NASA People

Center Snapshot: Dynae Fullwood
Dynae Fullwood. Image above: Dynae Fullwood enjoys pondering the possibilities of education while driving to teach her next group of teachers. Credit: NASA/Sean Smith

By: Jim Hodges

She's a walking – sometimes a running – contradiction, a woman who enjoys meditating on long drives alone to South Carolina to teach teachers to teach science and math.

A woman who ran up a $100 cell phone bill while running the Honolulu Marathon.

"I like Bohemian, eccentric things," said Dynae Fullwood, who works in education under a Penn State contract. "I want to be 'Dynae: Shes diverse, always changing things, you can't case her.' I like that."

She came to education from Houston, her home, where she taught high school and enjoyed watching students grow. And then she realized she wasn't growing herself.

"I was enjoying the classroom," she said. "Just waking up and running with it each day was terrific. 'What are we doing today?' Whether it was an experiment, investigating a spectrum of light, sending off rockets, I realized that it was one thing to see a concept in a book, but it's an art form for a teacher to bring that two-dimensional concept into the light."

It's what she does with NASA, traveling to schools in South Carolina, North Carolina and part of Virginia. Fullwood spends about half of her time on the road, showing teachers how to use tactile methods to get points across to their classes.

It takes about six hours of planning for every one hour spent with those teachers.

And it's not all about science and math.

"The other day, I went to Whitlock Junior High School in Spartanburg, S.C., and did an activity called 'Moon Math Crater,' " Fullwood said. "It required you to know something about science, the moon, something about cratering and dimensions and math.

"They were surprised when I pulled out an article that went with the activity and showed how you can pull in the English Language Arts teacher from the seventh- or eighth-grade team.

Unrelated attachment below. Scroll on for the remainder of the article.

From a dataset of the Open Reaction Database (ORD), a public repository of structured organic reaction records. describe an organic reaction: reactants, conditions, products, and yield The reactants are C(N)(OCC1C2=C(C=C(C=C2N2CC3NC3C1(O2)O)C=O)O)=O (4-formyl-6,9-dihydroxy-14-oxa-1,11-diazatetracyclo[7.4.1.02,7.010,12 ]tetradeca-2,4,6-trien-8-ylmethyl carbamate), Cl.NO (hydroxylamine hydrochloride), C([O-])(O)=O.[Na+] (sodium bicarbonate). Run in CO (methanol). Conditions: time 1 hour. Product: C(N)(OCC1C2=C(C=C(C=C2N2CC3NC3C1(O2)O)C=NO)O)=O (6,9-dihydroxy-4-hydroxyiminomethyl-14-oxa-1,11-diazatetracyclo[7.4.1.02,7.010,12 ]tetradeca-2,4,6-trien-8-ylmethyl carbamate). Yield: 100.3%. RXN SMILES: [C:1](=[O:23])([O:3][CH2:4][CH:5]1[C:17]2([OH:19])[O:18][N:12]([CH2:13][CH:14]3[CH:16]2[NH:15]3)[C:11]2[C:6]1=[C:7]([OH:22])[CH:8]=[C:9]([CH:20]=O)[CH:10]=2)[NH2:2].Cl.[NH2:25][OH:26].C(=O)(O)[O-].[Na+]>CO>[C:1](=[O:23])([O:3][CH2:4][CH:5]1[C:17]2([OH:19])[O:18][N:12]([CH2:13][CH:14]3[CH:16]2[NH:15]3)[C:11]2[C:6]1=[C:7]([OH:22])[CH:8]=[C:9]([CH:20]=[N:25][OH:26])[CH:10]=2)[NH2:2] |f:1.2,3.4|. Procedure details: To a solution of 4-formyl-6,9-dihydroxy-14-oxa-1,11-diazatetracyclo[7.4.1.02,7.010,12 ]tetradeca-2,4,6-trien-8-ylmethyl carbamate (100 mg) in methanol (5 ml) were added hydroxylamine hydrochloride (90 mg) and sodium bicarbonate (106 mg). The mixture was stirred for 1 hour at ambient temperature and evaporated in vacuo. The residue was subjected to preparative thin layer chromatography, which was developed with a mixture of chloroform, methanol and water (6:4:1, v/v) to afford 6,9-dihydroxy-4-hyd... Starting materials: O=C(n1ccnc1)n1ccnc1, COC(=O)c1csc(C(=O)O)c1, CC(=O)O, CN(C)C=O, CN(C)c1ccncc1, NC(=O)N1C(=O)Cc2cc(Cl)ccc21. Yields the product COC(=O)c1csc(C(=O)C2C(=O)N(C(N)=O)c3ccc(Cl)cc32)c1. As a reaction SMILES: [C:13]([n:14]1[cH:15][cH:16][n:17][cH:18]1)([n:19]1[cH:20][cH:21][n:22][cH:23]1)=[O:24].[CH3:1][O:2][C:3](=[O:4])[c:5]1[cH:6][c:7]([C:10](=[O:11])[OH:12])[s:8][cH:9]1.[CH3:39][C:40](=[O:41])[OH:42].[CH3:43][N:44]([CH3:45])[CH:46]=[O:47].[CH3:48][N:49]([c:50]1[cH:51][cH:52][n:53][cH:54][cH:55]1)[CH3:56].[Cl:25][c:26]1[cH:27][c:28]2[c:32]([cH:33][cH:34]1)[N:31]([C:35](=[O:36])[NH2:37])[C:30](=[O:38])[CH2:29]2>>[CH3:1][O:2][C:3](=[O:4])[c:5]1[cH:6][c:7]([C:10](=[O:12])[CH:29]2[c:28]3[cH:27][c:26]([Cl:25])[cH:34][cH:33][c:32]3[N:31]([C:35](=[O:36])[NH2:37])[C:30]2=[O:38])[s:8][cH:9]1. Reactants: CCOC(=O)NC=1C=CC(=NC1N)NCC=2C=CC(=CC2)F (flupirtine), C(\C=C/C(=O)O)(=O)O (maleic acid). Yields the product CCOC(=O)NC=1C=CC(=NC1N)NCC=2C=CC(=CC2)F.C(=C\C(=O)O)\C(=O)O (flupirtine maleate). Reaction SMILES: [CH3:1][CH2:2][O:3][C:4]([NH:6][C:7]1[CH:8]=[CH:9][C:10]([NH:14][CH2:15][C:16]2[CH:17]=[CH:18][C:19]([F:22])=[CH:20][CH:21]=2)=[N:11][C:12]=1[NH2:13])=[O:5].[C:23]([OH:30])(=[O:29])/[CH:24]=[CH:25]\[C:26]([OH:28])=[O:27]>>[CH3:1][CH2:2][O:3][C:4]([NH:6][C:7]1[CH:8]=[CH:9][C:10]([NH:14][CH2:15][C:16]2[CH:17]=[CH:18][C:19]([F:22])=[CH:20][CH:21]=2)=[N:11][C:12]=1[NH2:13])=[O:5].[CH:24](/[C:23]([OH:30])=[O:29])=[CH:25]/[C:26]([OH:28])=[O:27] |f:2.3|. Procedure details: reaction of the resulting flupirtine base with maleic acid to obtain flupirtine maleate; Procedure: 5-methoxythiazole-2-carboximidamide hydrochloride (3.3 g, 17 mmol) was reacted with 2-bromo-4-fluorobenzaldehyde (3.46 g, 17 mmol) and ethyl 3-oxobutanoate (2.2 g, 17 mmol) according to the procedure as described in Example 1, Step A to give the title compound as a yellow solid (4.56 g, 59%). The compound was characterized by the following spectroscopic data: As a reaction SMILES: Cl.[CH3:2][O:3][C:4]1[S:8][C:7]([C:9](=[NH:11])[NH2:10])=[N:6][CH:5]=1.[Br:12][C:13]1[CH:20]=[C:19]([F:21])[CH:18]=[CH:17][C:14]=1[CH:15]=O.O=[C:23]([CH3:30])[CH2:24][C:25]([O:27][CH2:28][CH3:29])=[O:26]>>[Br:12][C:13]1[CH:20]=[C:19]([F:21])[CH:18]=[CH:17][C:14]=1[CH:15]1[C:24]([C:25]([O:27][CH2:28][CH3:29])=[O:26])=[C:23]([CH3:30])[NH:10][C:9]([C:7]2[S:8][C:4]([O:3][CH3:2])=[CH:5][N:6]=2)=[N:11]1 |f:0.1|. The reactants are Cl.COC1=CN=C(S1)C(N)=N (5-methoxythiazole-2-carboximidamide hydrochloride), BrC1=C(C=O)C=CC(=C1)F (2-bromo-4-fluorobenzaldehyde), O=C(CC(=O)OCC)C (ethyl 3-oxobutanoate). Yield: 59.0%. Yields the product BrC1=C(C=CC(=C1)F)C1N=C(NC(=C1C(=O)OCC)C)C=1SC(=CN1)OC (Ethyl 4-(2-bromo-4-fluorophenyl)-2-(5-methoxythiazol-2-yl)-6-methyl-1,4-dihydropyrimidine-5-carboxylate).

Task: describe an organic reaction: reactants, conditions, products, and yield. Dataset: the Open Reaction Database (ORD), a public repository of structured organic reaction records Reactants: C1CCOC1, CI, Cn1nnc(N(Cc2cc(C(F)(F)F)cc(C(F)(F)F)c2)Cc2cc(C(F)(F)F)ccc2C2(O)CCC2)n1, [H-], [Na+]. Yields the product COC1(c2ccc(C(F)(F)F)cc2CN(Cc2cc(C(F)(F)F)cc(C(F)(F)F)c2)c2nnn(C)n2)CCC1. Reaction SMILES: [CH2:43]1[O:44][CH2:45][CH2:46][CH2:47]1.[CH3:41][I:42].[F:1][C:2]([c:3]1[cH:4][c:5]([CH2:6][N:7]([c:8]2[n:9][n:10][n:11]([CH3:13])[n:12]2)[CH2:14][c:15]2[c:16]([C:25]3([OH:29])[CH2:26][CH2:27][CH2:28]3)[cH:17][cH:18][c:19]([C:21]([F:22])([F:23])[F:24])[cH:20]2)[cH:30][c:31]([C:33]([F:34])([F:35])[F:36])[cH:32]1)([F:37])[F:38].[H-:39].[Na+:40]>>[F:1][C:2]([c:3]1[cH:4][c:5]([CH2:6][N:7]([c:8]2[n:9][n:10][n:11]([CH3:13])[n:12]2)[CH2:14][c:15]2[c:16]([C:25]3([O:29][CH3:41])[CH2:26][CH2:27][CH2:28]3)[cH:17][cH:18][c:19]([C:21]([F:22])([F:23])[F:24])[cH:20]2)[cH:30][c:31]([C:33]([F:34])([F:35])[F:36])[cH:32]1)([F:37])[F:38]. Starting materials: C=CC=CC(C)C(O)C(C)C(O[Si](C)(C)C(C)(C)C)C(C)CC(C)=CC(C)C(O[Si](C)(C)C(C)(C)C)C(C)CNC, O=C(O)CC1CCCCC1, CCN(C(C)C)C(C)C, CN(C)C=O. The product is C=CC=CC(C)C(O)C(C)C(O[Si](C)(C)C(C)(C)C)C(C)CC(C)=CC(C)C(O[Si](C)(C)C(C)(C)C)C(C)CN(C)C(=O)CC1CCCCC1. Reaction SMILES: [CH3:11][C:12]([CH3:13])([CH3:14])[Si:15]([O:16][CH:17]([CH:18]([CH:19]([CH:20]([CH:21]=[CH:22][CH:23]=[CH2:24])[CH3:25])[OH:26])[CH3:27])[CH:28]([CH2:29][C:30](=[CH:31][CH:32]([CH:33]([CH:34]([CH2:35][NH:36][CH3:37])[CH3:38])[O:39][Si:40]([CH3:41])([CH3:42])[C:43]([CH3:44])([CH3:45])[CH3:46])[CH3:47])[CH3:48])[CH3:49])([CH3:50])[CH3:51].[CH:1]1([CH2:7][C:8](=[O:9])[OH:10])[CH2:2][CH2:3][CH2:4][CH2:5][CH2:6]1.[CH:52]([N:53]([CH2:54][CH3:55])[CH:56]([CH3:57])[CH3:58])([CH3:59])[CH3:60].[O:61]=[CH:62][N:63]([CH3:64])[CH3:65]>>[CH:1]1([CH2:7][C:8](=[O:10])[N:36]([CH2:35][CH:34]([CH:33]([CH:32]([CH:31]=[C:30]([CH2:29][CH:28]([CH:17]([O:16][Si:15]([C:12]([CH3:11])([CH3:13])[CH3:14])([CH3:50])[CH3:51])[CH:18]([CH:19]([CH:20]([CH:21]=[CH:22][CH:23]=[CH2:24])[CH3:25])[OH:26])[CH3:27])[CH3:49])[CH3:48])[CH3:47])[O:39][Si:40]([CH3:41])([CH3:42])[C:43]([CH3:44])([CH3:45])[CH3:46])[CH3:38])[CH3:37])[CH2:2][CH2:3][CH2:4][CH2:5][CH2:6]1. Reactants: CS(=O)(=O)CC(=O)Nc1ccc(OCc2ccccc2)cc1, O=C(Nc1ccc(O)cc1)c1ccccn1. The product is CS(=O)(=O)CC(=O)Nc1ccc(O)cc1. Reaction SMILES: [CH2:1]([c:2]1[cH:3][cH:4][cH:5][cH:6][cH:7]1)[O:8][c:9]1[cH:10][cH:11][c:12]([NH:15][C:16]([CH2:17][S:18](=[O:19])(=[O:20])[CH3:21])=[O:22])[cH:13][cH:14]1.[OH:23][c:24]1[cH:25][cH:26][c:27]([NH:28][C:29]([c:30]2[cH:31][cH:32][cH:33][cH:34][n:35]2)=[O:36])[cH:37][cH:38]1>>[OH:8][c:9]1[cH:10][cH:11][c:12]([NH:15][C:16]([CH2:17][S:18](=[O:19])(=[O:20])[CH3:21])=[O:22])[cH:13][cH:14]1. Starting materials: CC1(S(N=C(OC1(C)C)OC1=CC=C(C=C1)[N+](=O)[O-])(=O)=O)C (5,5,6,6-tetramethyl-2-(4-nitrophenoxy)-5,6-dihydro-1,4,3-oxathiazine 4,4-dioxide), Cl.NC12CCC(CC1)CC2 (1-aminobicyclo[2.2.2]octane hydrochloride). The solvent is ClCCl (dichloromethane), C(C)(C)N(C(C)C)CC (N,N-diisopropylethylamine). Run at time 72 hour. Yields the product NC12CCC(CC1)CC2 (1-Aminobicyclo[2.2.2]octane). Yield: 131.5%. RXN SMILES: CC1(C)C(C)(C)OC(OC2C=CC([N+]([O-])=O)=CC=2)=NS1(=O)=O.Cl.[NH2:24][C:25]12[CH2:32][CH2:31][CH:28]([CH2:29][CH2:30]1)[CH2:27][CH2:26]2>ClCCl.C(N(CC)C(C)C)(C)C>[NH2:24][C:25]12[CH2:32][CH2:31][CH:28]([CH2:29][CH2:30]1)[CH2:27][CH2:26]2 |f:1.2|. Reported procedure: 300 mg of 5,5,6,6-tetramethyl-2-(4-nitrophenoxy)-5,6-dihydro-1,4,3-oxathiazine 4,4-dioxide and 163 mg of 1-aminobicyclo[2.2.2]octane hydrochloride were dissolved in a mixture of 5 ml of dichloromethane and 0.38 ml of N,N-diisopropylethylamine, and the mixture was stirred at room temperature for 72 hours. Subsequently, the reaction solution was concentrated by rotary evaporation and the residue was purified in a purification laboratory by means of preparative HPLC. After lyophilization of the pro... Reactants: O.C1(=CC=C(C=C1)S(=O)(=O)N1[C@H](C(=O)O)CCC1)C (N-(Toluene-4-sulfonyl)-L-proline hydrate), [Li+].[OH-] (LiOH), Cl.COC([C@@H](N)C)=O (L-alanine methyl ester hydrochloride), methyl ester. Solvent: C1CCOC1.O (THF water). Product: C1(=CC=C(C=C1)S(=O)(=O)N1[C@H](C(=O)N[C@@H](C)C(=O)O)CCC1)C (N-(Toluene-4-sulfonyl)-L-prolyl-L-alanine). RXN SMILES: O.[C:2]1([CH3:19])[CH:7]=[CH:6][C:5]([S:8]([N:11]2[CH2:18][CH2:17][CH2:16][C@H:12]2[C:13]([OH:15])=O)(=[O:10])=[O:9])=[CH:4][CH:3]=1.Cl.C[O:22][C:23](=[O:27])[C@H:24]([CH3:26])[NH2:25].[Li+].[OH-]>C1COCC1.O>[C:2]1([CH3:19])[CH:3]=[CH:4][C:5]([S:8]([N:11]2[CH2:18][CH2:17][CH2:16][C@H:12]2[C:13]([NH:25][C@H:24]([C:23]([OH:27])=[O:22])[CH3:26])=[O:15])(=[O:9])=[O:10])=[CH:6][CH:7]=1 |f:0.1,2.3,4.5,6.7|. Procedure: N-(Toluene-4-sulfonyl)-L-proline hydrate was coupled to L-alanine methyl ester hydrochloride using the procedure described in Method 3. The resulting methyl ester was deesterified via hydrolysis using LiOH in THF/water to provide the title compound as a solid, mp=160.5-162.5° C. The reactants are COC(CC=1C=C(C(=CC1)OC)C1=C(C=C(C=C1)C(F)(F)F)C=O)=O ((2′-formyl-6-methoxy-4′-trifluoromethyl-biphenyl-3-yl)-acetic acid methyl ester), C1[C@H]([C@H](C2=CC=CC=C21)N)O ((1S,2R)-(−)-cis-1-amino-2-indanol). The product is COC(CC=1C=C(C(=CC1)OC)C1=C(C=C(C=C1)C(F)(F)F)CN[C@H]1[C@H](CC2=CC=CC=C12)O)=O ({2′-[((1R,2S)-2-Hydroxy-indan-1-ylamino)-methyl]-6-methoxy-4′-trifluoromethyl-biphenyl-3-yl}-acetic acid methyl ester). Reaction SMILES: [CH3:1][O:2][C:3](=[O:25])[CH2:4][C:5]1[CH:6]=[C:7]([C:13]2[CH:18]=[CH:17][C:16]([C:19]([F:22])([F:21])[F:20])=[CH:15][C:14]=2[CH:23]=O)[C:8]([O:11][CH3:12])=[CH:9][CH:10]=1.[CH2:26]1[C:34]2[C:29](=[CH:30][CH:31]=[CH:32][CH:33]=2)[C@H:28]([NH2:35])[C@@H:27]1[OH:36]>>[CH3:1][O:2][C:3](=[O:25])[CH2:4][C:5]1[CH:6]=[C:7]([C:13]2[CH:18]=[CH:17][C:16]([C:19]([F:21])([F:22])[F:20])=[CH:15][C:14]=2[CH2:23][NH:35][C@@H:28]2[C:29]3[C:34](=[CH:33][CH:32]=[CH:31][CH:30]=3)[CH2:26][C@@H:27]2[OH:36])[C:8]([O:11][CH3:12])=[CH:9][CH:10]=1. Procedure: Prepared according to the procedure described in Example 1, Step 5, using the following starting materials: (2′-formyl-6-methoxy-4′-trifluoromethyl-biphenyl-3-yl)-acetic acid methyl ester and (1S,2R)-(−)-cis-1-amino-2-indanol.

"It married the STEM (Science, Technology, Engineering and Math) folks to the English-Language Arts folks by having them understand the cross disciplines involved."

And it brought home the message that research depends on the ability to understand and communicate the problem and its result.

"If there is no basic understanding of English and creative writing, there is no end product," she said.

The road offers her new horizons, both visually as she travels and mentally as she uses her time between stops. Part of that time spent pondering deals with the future of education as she sees it and is preparing for her part in it.

For one thing, it pushed her toward pursuing a doctorate in distance learning.

"There hasn't been enough research done on how to deliver content in a virtual setting," she said. "There are many ways to deliver an education rather than just face-to-face meetings.

"It’s time to change our mindset from teacher to being a facilitator of learning.

Most of the 50 percent of time in the office is spent preparing for the 50 percent on the road: logistics of travel, coming up with new education tools, planning, following up visits.

Time away is spent on scrapbooking and spray-painting projects.

"I'm always thinking, 'when I retire I want to open a small business in some kind of artsy area that will showcase my art projects,' " she said. "I really don't care if I don't sell anything. I just want people to be able to come in and say 'that was a neat thing to do. Why didn't I think of that?' "

And she spends some of it in exercise, which explains the Honolulu Marathon.

"When I was at Goddard (Space Flight Center), I was living in D.C.," she said. "One day I was out running along the Anacostia River, and I happened to see a group of people in running gear. They invited me to join them."

That led her to run in the Honolulu Marathon.

"That was a test of endurance like you've never, ever experienced," she said. "When I crossed the finish line, I felt the same way I felt the day I graduated from college."

Still, it wasn't all endurance. She finished in five hours, 15 minutes and change, partly because along the way she stopped to smell the frangipani.

"I think I would have finished sooner if I hadn’t been texting while I was running," she said. "I stopped to take pictures. Hey, I was in Hawaii. Ridiculous behavior, I suppose, but it was fun. I was calling people. My boss was like 'what are you doing?' I just said, 'I’m running.' "

She’s still running from town to town, school to school, pondering what she’ll do next. And making certain that nobody can stereotype "Dynae."